The uninformed man fears life, the informed man comes to respect life, but only the wise man, enriched with understanding loves and venerates life.
Man is capable of containing knowledge or of accumulating it, storing up in himself facts out of experience. But no man is capable of containing Truth in himself, of collecting it or storing it up. Thus the lesson: "The individual absorbs knowledge, but Truth absorbs the individual."
Truth, was called by the alchemists, Mercury, because it was a common solvent which bound all things together. It recognizes no boundaries or divisions, but penetrates all existence so universally that it can never be captured or limited by any organism.
To know Truth, one must know God, and to know God man must have discovered divinity in all of its manifestations, and have become one with that divinity.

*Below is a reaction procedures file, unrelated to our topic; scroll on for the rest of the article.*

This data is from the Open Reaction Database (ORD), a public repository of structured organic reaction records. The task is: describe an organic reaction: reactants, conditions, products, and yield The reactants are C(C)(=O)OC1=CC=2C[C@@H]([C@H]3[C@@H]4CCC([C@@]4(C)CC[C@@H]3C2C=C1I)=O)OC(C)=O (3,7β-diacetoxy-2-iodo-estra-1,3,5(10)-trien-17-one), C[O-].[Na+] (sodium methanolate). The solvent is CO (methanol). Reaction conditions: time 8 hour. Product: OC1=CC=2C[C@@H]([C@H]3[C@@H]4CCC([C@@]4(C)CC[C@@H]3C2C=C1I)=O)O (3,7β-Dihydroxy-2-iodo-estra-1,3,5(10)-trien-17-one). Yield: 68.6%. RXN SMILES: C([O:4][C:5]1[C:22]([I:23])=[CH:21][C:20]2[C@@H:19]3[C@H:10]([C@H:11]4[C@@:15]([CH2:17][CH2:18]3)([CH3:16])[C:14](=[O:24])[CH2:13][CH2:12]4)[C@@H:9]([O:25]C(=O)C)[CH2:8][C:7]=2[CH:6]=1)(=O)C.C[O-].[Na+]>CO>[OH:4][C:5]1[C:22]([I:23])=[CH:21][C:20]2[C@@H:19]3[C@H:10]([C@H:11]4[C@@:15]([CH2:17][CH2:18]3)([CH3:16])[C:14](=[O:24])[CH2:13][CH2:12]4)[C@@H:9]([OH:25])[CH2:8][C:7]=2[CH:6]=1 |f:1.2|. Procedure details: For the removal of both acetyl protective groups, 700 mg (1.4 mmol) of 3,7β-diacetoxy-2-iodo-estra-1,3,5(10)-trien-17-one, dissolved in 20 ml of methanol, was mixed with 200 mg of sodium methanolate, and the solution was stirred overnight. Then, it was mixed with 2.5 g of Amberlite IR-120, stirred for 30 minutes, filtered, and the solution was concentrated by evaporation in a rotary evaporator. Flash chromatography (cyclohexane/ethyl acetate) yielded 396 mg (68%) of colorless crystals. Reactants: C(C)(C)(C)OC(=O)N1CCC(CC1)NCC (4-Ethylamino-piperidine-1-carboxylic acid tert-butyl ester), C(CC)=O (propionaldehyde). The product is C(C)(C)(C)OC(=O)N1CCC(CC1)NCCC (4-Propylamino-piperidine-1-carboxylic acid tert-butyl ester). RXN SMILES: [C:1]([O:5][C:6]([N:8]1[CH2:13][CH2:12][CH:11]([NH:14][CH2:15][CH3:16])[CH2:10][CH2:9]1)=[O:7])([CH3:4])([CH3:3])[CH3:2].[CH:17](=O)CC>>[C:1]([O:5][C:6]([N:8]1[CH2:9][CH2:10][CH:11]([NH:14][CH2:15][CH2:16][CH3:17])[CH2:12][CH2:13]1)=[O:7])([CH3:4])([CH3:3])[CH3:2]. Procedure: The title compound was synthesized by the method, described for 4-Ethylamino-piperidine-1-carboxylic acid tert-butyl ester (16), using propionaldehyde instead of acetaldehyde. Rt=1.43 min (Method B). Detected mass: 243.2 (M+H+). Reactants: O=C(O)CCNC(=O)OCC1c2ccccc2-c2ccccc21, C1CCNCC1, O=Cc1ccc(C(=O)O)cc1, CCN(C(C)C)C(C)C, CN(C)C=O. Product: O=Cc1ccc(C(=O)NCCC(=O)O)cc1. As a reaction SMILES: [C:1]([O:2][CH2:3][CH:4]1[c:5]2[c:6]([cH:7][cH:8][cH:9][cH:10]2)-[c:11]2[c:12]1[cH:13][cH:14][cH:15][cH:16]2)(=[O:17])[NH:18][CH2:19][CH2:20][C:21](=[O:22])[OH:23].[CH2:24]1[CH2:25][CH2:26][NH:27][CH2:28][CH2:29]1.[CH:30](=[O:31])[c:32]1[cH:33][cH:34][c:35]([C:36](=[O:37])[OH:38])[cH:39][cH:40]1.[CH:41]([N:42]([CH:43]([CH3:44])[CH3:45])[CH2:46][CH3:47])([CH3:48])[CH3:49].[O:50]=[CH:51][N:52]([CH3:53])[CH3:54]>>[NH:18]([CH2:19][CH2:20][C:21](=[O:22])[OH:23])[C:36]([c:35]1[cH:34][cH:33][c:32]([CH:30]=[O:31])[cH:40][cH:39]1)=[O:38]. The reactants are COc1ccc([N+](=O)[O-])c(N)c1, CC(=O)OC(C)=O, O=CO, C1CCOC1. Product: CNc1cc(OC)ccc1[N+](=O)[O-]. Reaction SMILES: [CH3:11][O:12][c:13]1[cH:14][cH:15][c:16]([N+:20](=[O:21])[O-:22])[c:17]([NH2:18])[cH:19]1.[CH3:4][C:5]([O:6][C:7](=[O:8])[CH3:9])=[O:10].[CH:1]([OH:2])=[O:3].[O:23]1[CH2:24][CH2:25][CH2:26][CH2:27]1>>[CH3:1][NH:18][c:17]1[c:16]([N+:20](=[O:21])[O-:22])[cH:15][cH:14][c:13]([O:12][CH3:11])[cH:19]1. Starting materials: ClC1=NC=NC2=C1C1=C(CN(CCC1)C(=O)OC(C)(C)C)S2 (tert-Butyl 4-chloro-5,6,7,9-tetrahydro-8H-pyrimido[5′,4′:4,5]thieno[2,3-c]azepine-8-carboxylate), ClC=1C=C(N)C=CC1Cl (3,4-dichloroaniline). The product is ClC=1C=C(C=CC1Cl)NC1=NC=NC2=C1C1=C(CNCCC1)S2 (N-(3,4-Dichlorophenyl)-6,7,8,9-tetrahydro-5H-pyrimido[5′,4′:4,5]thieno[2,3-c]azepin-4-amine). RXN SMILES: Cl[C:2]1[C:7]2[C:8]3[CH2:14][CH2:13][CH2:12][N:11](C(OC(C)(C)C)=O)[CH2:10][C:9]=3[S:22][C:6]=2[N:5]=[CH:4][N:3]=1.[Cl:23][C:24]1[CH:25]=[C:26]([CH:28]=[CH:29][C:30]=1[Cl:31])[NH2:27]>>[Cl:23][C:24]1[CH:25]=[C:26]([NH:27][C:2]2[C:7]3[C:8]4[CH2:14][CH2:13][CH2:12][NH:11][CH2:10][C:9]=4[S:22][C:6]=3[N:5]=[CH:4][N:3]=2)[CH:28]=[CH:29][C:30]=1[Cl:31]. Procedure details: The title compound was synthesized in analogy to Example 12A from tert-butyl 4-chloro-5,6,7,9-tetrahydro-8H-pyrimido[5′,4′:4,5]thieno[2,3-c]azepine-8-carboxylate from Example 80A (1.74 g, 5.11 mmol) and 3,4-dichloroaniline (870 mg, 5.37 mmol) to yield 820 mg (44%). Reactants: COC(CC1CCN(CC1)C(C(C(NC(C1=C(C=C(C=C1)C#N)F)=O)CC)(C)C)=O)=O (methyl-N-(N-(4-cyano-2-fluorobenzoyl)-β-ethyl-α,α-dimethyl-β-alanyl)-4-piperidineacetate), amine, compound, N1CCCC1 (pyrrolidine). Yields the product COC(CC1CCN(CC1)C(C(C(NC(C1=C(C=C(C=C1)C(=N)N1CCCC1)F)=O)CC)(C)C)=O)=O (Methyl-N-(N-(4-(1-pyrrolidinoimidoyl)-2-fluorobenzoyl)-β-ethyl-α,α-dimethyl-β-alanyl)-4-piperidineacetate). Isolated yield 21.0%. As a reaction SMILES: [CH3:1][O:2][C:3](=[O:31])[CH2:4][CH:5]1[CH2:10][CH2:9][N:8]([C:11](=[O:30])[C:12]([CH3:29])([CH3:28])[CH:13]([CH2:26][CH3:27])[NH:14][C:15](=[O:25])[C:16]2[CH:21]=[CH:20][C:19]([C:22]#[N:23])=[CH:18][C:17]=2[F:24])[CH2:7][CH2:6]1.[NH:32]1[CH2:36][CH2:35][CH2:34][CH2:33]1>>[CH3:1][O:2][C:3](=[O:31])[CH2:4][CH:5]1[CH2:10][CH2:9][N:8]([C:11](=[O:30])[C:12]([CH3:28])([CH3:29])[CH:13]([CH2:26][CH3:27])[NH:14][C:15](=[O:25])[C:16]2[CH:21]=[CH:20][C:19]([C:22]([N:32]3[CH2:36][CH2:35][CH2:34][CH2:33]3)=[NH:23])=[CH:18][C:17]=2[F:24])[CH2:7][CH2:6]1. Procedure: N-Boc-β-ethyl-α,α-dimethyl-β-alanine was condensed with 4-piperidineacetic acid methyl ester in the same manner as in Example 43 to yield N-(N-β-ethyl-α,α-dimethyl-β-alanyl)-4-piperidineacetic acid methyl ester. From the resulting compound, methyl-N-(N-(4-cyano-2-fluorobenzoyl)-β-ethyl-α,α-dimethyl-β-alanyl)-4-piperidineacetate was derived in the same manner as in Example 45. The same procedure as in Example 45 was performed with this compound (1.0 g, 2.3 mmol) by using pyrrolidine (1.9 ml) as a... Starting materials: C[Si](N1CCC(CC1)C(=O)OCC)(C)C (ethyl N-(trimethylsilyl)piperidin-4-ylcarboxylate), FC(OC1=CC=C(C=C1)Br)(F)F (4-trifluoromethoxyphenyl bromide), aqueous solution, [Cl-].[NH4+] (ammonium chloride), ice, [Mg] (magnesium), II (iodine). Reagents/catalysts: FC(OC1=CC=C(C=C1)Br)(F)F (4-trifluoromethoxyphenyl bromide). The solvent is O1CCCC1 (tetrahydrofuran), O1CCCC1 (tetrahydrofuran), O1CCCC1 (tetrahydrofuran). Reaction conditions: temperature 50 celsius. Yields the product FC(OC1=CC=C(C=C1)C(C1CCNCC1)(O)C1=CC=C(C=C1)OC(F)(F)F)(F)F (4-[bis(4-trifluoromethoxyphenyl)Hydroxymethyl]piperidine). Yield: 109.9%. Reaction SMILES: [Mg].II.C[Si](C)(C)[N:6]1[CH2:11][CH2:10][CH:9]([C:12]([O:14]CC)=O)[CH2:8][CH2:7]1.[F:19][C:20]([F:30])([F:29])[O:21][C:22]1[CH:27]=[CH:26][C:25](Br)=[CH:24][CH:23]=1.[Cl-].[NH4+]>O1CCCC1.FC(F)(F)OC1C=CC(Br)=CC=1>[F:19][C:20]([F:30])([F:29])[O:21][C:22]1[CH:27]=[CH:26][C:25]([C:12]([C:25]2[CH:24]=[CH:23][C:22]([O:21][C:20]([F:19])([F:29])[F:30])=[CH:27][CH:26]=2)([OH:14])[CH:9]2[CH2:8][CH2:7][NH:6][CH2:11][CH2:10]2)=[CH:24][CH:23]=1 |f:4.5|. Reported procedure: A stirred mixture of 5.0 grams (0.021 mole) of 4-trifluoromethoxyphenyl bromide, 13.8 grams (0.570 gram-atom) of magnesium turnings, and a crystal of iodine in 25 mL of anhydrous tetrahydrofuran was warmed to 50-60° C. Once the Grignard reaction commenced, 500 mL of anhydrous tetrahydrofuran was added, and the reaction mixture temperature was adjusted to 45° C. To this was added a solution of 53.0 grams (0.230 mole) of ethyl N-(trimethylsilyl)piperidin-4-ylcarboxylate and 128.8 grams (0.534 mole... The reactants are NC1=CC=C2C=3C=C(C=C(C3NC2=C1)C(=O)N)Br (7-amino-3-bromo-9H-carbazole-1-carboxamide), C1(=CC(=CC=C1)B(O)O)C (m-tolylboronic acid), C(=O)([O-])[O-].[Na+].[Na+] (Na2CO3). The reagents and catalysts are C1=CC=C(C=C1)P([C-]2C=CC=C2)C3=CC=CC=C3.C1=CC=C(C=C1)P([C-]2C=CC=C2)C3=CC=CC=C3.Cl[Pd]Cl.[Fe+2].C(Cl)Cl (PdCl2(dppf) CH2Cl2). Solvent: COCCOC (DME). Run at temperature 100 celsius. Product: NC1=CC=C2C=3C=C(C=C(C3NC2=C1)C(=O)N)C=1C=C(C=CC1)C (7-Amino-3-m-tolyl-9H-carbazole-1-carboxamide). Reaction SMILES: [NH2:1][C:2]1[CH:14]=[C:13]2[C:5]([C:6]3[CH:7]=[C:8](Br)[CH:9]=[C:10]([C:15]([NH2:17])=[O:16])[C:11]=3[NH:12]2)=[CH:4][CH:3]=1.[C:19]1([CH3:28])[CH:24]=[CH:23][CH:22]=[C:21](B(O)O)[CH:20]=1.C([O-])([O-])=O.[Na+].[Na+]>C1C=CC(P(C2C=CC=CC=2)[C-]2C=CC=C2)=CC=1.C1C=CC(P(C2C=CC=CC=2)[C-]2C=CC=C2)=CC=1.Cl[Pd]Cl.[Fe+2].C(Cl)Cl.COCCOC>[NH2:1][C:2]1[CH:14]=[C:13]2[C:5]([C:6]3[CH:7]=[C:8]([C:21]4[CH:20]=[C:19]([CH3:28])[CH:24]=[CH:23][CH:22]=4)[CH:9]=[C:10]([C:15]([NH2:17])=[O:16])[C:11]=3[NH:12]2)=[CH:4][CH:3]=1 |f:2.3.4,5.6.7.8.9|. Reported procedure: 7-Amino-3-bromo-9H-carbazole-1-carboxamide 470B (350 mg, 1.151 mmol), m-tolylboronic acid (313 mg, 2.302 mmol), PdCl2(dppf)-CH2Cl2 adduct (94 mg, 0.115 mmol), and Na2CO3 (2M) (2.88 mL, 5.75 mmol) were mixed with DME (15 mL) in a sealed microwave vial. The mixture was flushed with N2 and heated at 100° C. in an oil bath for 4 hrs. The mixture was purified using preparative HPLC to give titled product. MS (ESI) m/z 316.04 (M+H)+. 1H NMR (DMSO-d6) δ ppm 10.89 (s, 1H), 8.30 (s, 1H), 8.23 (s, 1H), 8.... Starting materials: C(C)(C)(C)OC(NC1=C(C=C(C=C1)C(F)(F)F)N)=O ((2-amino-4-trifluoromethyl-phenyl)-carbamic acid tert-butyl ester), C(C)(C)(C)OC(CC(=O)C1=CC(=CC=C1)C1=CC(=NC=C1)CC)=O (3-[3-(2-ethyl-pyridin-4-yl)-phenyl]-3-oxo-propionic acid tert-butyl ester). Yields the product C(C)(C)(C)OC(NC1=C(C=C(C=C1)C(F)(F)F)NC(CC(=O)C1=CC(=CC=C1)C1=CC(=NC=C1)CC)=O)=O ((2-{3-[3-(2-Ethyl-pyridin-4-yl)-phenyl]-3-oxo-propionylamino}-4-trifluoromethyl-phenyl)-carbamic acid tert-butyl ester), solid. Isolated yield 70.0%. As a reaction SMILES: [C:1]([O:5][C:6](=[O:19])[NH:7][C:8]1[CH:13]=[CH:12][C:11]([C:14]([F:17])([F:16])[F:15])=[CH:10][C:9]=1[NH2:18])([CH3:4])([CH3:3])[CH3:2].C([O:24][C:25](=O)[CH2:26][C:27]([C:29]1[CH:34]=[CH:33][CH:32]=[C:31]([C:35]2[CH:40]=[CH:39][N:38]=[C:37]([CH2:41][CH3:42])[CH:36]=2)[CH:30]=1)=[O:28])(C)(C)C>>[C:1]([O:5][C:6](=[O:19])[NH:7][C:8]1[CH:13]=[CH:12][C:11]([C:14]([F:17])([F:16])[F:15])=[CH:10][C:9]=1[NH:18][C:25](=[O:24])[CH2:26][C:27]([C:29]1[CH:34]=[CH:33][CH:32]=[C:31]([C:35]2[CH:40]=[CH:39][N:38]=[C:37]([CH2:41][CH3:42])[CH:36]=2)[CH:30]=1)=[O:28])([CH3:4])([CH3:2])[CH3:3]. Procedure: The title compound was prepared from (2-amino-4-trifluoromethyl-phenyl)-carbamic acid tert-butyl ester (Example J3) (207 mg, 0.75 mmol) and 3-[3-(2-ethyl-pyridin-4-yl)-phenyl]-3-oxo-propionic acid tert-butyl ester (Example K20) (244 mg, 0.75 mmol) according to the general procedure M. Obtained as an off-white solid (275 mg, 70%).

"God, in terms of time or extension, is Eternity.
God in terms of emotion, is Divine Love.
God in terms of morality, is absolute Virtue.
And God, in terms of fact, is absolute Truth."
The search for Truth is life. The realization of Truth is illumination. The practice of Truth is virtue.
In some old drawings of the roof of the ancient temples of wisdom there are three columns or supports. According to the old Mysteries, theses column are integrity, loyalty and appreciation. These three columns are know in Freemasonry, by other names, but they too, must uphold the temple of philosophy within Masonry.
It is through the metaphysics of Freemasonry that not only the creation of the world is described, but it also reveals the mystical anatomy of God.
In the midst of the great body of the Eternal One is the luminous heart, the everlasting house, and universal temple. Those who are seeking for Truth are seeking the heart of God. Those who discover Truth and who are possessed by it are one with the heart of God.
May Freemasonry find its life in the "heart of God."